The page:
SUNY Geneseo, a liberal arts college in upstate New York, just wanted the parody Twitter account @SUNYGenseeo deactivated. Instead, Twitter handed over the keys to the unofficial account created by a student, a school representative says, giving the school access to delete most of sophomore Isaiah Kelly’s tweets, as first reported by Business Insider.
While a Twitter spokesperson admits the company made a “mistake” in how it handled the situation, it didn’t elaborate on why it chose to take the action it did, or whether it was common practice to give account access to a third party when impersonation is involved.
“We made a mistake and should have suspended @SUNYGenseeo for impersonation,” Twitter spokesperson Aly Pavela writes in an emailed statement to The Verge. “We’ve now done this.”
Pavela links to Twitter’s policy on impersonation, which states that accounts “portraying another person in a confusing or deceptive manner may be permanently suspended.” Its policy for trademark violations contains similar language, but no part of the policies suggest that ownership or access to a Twitter account would be transferred to someone else for any reason.
Kelly, the student who started the SUNYGenseeo account (note the misspelling) in January, intended it to be a joke among fellow students, he tells The Verge over Twitter. “Yeah, it was completely intended to be goofing on the school, just poke fun at some situations we’re all dealing with on campus,” Kelly says.
“Having an inconsistent policy for a massive online platform is a pretty terrible look...”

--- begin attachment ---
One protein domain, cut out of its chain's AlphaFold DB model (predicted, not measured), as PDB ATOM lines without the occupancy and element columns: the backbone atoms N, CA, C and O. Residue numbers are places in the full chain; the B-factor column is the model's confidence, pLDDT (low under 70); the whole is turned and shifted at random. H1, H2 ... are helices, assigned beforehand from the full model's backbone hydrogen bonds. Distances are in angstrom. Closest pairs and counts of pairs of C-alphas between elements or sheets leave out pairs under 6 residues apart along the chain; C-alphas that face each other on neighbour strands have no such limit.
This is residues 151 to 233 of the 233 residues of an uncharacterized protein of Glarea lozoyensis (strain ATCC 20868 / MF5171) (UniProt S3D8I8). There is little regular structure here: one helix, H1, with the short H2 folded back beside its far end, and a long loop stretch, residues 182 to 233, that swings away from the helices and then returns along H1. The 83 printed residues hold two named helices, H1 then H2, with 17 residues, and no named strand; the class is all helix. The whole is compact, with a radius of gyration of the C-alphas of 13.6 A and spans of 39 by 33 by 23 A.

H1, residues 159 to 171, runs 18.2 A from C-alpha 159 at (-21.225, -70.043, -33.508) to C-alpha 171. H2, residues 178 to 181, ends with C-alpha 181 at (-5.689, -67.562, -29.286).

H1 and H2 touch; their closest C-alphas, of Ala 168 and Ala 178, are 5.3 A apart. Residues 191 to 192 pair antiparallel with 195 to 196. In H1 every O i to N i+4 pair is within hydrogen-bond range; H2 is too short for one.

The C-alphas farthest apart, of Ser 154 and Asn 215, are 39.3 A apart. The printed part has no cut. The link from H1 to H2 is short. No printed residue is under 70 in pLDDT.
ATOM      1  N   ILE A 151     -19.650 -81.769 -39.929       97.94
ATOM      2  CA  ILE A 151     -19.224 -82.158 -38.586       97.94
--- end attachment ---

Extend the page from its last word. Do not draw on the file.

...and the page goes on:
Kelly says he thinks both Twitter and the school overstepped; Twitter when it handed over access to the account and SUNY Geneseo when they deleted the tweets. “Having an inconsistent policy for a massive online platform is a pretty terrible look in my opinion,” he adds.
The account mostly made fun of the school and some of its official tweets, he says. But one particular tweet got the attention of the school, when the parody account suggested that instead of closing the library for asbestos removal, SUNY Geneseo would be handing out masks with the school logo on them. It was that tweet that prompted the school to complain to Twitter, says the school’s interim chief communications officer David Irwin.
“We don’t like misleading information on any of our channels, and this account clearly did that,” he tells The Verge. “We were just trying to find ways to stop that from happening.” Irwin added that the school viewed the fake account as misusing SUNY Geneseo’s intellectual property. “It used our logo and our wordmark.” The school filed a complaint with Twitter on January 13th, Irwin says.
On January 26th, Kelly noticed he was locked out of the account and all but one of its tweets had been deleted. At first, he thought the school had accessed his student email linked to the Twitter handle, but it turned out Twitter had given the school direct access. Irwin tells us the school never accessed Kelly’s student email, adding it would take something like a subpoena or court order for the school to access a student’s email account.
Kelly says he met with Betsy Harris from SUNY Geneseo’s communications department on Friday, but said no one from the school administration has been in touch since. Irwin says he doesn’t believe there are any plans to take disciplinary action against Kelly.
“I think to me, the overarching story on this is the social media sphere we’re in right now,” Irwin said. “It’s such a pervasive presence in our society. People can send out information to a lot of people in a very short amount of time, whether accurate or not. That’s something we need to continue to come to grips with as a society.”
Twitter has not been in touch with him at all, Kelly says. “I would assume because Twitter said it was a mistake maybe they’d reach out to me and unsuspend the account, but I haven’t been in contact with anyone from Twitter,” he says.